"No Longer Related"
A very, very brief history of union and breakup of Bentley and Rolls Royce by Anthony Liberiou..
entley and Rolls-Royce are Britain’s best known luxury car brands. Both luxury cars were created by motoring pioneers who were driven by passion for cars and engineering. The motoring public associate the early Bentleys with racing and Rolls Royce with luxury and engineering. From separate beginnings, these two brands independent brands would “marry” in the early 1930s and “divorce” in the late 1990s.
Bentley was founded in 1919 by W.O. Bentley and his brother H.M. Bentley. Their first sports vehicle was a chassis better known as the Bentley 3 Litre Prototype which was shown at the London Motor Show.
W.O. Bentley’s intention was “To build a fast car, a good car, the best in its class” and he succeeded. Although the cars were considerably larger than other sports cars of the same era, the innovative technology allowed the Bentley 3 Litre to dominate the smaller sports cars in racing and attracted a lot of attention among the wealthy British car enthusiasts. These enthusiasts were soon to be known as the “Bentley Boys”. And it was a Bentley Boy—Mr Woolf Barnato who would later help the company during financial hardship. However his help came at a huge cost to W.O. who lost ownership of the company to become an employee instead. Under the new ownership, Bentley produced five more models including the famous Speed Six which is the most successful racing Bentley of all times. After victory of Speed Six at Le Mans of 1930, it took Bentley another 73 years before they would win another Le Mans.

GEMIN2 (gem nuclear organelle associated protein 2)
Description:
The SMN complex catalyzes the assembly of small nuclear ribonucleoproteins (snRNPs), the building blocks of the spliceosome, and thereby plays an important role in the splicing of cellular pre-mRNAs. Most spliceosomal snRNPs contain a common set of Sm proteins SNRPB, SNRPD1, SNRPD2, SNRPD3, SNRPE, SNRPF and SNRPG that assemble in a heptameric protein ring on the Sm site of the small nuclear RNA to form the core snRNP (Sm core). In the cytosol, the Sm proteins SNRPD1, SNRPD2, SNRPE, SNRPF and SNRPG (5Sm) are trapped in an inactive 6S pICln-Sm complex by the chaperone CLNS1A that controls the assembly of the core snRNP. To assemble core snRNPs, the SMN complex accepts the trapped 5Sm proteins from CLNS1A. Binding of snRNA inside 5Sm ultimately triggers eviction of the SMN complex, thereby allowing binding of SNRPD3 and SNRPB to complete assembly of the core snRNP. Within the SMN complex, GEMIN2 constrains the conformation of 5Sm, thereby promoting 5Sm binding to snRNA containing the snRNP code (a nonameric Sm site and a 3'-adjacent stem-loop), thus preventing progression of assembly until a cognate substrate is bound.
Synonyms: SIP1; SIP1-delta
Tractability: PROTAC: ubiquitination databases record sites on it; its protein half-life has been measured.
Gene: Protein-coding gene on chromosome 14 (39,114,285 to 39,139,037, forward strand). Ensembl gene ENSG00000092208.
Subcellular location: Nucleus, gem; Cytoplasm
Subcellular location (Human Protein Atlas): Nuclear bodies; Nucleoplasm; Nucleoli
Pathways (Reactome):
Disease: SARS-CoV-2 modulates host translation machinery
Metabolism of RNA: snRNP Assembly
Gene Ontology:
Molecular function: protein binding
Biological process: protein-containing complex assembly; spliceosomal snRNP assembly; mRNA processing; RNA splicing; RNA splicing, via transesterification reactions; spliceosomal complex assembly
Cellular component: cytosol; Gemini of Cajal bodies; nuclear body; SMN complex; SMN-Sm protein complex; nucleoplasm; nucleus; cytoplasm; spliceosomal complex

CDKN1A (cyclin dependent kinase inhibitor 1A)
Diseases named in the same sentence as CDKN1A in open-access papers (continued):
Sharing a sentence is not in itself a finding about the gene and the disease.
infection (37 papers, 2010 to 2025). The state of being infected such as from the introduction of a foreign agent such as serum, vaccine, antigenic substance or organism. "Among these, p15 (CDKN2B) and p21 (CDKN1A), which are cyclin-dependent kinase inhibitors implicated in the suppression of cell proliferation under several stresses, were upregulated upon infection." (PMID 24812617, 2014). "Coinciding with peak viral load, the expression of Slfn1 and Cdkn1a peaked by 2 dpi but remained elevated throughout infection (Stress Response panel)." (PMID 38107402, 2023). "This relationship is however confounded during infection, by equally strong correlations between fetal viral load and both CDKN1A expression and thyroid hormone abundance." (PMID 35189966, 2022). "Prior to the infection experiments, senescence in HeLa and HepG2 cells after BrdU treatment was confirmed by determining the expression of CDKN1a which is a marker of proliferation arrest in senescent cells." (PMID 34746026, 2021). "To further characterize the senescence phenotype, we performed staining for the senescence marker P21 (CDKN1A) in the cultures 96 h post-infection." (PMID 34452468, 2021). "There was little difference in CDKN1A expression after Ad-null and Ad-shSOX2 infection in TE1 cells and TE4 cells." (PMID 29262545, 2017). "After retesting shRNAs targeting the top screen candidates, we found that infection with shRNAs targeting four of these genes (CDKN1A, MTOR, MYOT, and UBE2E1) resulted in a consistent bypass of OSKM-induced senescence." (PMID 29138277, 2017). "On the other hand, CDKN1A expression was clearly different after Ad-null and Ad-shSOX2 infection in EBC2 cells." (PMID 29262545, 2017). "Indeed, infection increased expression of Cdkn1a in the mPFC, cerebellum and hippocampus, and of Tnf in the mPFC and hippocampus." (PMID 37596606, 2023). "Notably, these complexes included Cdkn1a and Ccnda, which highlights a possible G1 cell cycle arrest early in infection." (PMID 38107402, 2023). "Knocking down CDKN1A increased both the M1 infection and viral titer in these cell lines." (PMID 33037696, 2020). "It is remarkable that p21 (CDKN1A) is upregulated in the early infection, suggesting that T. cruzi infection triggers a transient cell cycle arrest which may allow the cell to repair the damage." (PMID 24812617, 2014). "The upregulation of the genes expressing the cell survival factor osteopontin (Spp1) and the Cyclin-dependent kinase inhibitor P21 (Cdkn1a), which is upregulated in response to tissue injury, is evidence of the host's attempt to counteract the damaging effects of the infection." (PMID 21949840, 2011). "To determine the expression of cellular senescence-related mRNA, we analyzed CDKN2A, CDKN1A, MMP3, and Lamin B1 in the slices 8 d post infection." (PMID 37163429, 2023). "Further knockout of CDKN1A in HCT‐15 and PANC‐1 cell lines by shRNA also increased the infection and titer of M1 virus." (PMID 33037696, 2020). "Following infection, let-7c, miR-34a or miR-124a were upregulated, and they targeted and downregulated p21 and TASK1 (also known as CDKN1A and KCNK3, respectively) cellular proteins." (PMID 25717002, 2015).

Rolls-Royce was created by Sir Henry Royce and Charles Rolls in 1904. Rolls-Royces’ immediately attracted attention for their focus on pure luxury especially after the introduction of the iconic Silver Ghost with its own aluminium trims. The Rolls-Royce Silver Ghost achieved a world record in 1907 by driving 14,371 miles without an involuntary stop, establishing the car’s reputation for reliability. Unlike the financial struggles of Bentley, Rolls-Royce weathered the Stock Market Crash of 1929 relatively unscathed except for the closure of its factory in the United States.
ROLLS-ROYCE BUYS BENTLEY—“THE ARRANGED MARRIAGE”
Bentley was severely hit by the Great Depression and in 1931, the company became insolvent with the court appointed a Receiver to Bentley. In November 1931, the British Central Equitable Trust (“Rolls-Royce”) became the new owners. The acquisition of Bentley by Rolls-Royce meant that future development of both cars would become intertwined. From the 1960s, the brands were virtually identical, save for their distinctive hood ornaments, badges and grill.
ROLLS-ROYCE SPLITS BENTLEY – (“THE POST SEPARATION”)
It was not until 1998, when Volkswagen bought Bentley and BMW bought Rolls Royce, that the brands rediscovered their original DNA. Today the two brands have found separate paths to success. Although their 1998 divorce was a little messy, which included the battle over who would control the Rolls-Royce brand, the split has made both companies better off today.
By 2016, the change of fortunes saw Bentley selling a record 11,089 vehicles, driven by the success of its first SUV, the Bentayga.
Rolls-Royce has also been on a roll(er). In 2014 the company recorded its best sales year in its century-plus history of 4,063 vehicles, attracting new, younger buyers with bold Black Badge versions of models such as the Ghost, Wraith and Dawn. And with the average age of Rolls-Royce buyers dipping to the low 40s (thanks to younger customers in markets like China), the new model was also engineered to be as pleasing to drive as it is to be driven in. The Phantom floats along on an electrically controlled suspension, called Magic Carpet Ride. The ride was so quiet that the engineers needed to strip some of the sound insulation dial, so there would be enough road noise to stop the occupants from getting motion sick.
Meanwhile, Bentley is designed for a driver who loves performance, while still swaddling passengers in luxury. Its twin-turbo, 12-cylinder engine powers the car to a top speed of 333 kph and goes from 0 to 100 in under 4 seconds.
With their new owners, both automakers have found viable business models. “If I compare the cars and drive them, they are different,” says Wolfgang Dürheimer, the past CEO at Bentley, “Rolls-Royce is ultimate luxury. We are luxury and performance.”